The Best Productivity Tip of Them All
It seems we’re all constantly trying to squeeze more activity into less time. We buy ourselves cute timers and trendy apps that promise to boost productivity. We multitask, or we insist that multitasking is a myth. We declutter, turn off our devices, wake up earlier, teach ourselves to say no, slay “energy vampires.” We especially bemoan the time sucks of meetings, email and social media.
Sometimes it even seems we spend more time thinking and talking about productivity than, um, actually being productive.
But as is so often the case, the simplest approach is the best:
The key to better productivity is maintaining a consistent routine.
Sure, it sounds unglamorous, but consistent routine can get us where we want to go faster, and more reliably, than all the dramatic goal-setting and deadline-blasting in the world.
Also known as habit, routine is especially effective with low-value, mindless tasks that can be done at the same time every day without even thinking about them. But the same discipline that routine requires is also useful for big projects that need thought and effort. Some people put their focus on doing the most important thing first each day (willpower is usually strongest in the morning). Others find that working during off hours, while distractions are absent or asleep, is most effective for them.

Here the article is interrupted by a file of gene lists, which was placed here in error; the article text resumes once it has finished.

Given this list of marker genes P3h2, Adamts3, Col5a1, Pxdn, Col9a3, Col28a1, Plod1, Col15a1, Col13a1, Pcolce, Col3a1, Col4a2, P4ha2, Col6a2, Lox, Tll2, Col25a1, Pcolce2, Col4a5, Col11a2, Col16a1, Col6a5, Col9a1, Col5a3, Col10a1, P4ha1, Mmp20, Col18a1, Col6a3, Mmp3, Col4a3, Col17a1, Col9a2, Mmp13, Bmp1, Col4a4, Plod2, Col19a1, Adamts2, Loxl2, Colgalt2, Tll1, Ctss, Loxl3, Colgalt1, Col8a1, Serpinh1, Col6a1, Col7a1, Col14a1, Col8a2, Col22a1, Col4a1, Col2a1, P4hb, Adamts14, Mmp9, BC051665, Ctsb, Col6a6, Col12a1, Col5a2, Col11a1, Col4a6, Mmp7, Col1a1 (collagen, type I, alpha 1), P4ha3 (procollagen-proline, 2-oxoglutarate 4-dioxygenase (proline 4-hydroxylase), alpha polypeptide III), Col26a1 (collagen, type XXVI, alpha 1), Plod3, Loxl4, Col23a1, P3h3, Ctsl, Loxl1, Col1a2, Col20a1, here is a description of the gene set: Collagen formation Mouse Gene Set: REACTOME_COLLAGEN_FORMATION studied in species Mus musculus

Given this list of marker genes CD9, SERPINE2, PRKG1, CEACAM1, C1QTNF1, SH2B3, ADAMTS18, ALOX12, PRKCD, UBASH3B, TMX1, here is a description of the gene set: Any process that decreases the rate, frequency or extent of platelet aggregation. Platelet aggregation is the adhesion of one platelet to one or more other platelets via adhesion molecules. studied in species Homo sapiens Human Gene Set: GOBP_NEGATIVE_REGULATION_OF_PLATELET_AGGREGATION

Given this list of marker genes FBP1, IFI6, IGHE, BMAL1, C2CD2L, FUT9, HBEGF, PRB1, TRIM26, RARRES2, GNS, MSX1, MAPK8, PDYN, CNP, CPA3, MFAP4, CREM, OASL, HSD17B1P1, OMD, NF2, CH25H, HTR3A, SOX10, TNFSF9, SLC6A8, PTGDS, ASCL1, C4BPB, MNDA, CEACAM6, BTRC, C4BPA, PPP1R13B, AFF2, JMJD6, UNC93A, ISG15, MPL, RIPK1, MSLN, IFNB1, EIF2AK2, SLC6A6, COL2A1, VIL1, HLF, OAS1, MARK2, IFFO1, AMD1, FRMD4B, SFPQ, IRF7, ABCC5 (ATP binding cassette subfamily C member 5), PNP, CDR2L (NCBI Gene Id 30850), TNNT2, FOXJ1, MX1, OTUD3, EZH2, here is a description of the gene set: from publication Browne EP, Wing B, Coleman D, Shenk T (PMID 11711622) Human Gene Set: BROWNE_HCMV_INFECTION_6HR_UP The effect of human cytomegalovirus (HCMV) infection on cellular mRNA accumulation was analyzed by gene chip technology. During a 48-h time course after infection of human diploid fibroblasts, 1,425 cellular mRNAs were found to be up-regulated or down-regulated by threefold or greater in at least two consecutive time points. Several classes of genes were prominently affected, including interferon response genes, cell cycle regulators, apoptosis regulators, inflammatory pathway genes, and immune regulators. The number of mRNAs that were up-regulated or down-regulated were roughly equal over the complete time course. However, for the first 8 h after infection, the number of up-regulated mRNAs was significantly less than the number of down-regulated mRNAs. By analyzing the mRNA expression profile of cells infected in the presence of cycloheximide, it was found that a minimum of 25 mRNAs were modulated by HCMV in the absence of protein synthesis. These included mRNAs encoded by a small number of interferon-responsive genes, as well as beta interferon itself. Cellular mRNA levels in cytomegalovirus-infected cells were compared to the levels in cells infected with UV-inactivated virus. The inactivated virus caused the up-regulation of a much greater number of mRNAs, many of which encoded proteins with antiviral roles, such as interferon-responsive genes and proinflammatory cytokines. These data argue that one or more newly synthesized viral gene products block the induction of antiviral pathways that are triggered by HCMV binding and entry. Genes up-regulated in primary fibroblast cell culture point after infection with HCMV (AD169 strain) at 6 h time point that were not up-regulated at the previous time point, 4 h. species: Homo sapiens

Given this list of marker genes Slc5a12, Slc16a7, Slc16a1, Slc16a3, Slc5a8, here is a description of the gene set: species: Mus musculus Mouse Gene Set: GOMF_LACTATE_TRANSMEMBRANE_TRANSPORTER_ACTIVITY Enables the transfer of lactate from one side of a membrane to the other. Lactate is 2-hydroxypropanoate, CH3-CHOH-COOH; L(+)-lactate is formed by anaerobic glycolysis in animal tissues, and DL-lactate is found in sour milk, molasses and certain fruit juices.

The point is to set up a schedule and then stick to it. Easy, right?
Well, not always. Often you’ll find that creating a schedule is the easy part but sticking to it is almost impossible. Life happens. The phone rings, your email starts pinging, a customer calls. Your schedule is toast.
So identify which tasks can be transformed into mindless habits. Figure out which parts of your day are most at your discretion — early morning, just before quitting time — and make those the times you dedicate to your most important work. Finally — and this is important — ask yourself if everything you think you need to do really needs doing, and needs to be done by you.
In a world that seems to encourage us to be responsive to everybody’s agenda but our own, it can take determination, courage and even a bit of selfishness to keep to a consistent routine. But it’s always worth it.
This article was written by Karen Burns.
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